Consequently, sighted workers, who performed the same tasks as blind workers, obtained unemployment benefits, but blind workers did not. We were surprised to learn of this loophole in state and federal law. Long-time Federationist Shirley Colbert, who has worked at the Louisiana Association for the Blind for approximately twenty years, sponsored resolution 2020-04. Shirley explained that, despite her many years of service and her ability to function as a laser machine operator for the past six years, she is still considered a client. The resolution reads in part, “that this organization condemn and deplore sheltered workshop employers, such as Louisiana Association for the Blind Inc. and others, who refuse to provide unemployment benefits to blind employees solely on the basis of blindness and call upon these employers to cease and desist this discriminatory practice.” You can be sure that, because of Shirley and other sheltered workshop blind employees, as well as resolution 2020-04, we will work with Congress and state legislatures to repeal these discriminatory wage laws.

Emily Schlenker, president of the South Central Chapter of the NFB of Kansas, proposed resolution 2020-09. To sustain themselves, many blind people are applying for Social Security Disability Insurance (SSDI) benefits because of COVID-19. If an individual is determined eligible for SSDI, he or she must wait an additional five months before receiving any benefits. SSDI beneficiaries are eligible for Medicare insurance after they have received benefits for twenty-four months. These waiting periods are especially burdensome to beneficiaries during COVID-19. In resolution 2020-09, we urge Congress to temporarily eliminate these waiting periods for eligible SSDI recipients.

As a result of COVID-19, many entrepreneurs in the Randolph-Sheppard program had to close their businesses because many government employees were working from home. Nicky Gacos and Ed Birmingham—president and first vice president of the National Association of Blind Merchants, respectively—sponsored resolution 2020-29. The US House of Representatives included $20,000,000 in a budget bill to provide relief to blind vendors negatively affected by this pandemic. In this resolution the NFB urges the US Senate to provide the same funding in their budget bill.

Resolution 2020-23, sponsored by deputy director of the Jernigan Institute Lou Ann Blake, is the last resolution under what can be classified as COVID-19. In the spring of 2020, more local, state, and federal elections were conducted by using vote-by-mail to protect the health of both poll workers and voters. The US Congress must update the Help America Vote Act to cover all types of elections, not just federal elections, as well as vote-by-mail. Resolution 2020-23 reads in part:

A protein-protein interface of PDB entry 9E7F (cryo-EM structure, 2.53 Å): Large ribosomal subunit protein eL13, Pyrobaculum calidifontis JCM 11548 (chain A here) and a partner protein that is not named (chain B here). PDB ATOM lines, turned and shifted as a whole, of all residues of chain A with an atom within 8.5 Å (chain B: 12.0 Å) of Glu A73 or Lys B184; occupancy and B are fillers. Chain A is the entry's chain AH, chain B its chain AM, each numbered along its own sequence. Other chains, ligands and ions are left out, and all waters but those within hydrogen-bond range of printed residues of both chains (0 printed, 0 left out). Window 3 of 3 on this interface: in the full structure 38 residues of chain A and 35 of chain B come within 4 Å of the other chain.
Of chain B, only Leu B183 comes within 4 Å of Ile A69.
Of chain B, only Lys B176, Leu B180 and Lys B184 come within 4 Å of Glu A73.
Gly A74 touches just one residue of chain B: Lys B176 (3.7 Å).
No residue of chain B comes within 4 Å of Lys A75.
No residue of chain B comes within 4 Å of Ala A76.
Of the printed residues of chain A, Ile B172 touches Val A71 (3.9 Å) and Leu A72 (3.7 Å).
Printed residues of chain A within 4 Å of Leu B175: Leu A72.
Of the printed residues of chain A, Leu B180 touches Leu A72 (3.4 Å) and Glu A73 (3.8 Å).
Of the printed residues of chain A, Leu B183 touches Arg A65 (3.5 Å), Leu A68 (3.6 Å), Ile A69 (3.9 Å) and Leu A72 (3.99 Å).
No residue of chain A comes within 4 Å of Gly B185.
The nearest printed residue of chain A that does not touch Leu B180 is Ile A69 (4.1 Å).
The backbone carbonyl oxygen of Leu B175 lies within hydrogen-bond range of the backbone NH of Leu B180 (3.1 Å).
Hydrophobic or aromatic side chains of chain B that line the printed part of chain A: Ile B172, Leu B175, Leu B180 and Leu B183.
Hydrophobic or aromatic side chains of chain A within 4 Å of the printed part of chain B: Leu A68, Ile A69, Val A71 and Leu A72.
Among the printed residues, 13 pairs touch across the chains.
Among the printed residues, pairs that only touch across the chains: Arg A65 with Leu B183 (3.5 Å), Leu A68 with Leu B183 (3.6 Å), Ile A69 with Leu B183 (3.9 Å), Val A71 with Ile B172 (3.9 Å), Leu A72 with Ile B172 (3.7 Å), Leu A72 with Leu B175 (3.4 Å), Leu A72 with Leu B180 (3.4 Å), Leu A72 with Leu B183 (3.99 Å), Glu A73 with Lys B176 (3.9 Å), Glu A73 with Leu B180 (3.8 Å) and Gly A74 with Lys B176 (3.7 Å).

…this organization demands that Congress provide funding to the EAC (Election Assistance Commission) for grants to develop technology that will enable electronically delivered ballots to be returned electronically in a secure manner, that will enable blind voters independently to verify their printed ballots, and to develop technology that will tabulate ballots printed from home or office printers in a manner that preserves the secrecy of the ballot.


Since its inception, the National Federation of the Blind continues to strive to improve programs and services for the blind. We also create new, innovative programs. The convention passed two resolutions offering challenges to agencies serving the blind and six resolutions urging the US Congress to take actions that will improve the lives of blind people.

Longtime Federationist Bryan Bashin is the chief executive officer at the San Francisco LightHouse for the Blind. When Bryan addressed the national convention in 2019, his mantra was “Nothing without us.” This captures the spirit of resolution 2020-05, which Bryan sponsored this year. The resolution reads in part, “that this organization calls upon private agencies for the blind to adopt the formal goal of committing to a governing structure with numeric parity between blind and sighted directors and managers, which will ensure partnership with the blind who have dedicated their lives to improvement of blindness services nationally.” By formally adopting a pledge, these private agencies will demonstrate their commitment to involvement by the blind in management, governance, etc.

Resolution 2020-12 was also directed at agencies serving the blind. In this resolution we urge “all providers of services for the blind to incorporate diversity and inclusion principles and policies in their employment practices and service delivery.” Justin Salisbury, a frequent contributor to the Braille Monitor, who serves as second vice president of the National Association of Blind Students and won a national scholarship in 2011, sponsored this resolution.

The lives of blind people will definitely be improved when the US Congress heeds the next six resolutions that the convention passed. The first action we are asking Congress to take is to enact the Access Technology Affordability Act immediately. This legislation is outlined in resolution 2020-01, which “provides a solution that empowers blind people to procure these items for themselves by creating a refundable tax credit in the amount of $2,000 to be used over a three-year period.” Derique Simon won a national scholarship in 2019. He is the president of the South Carolina Association of Blind Students and is a member of the affiliate board of directors. He was the sponsor of this resolution.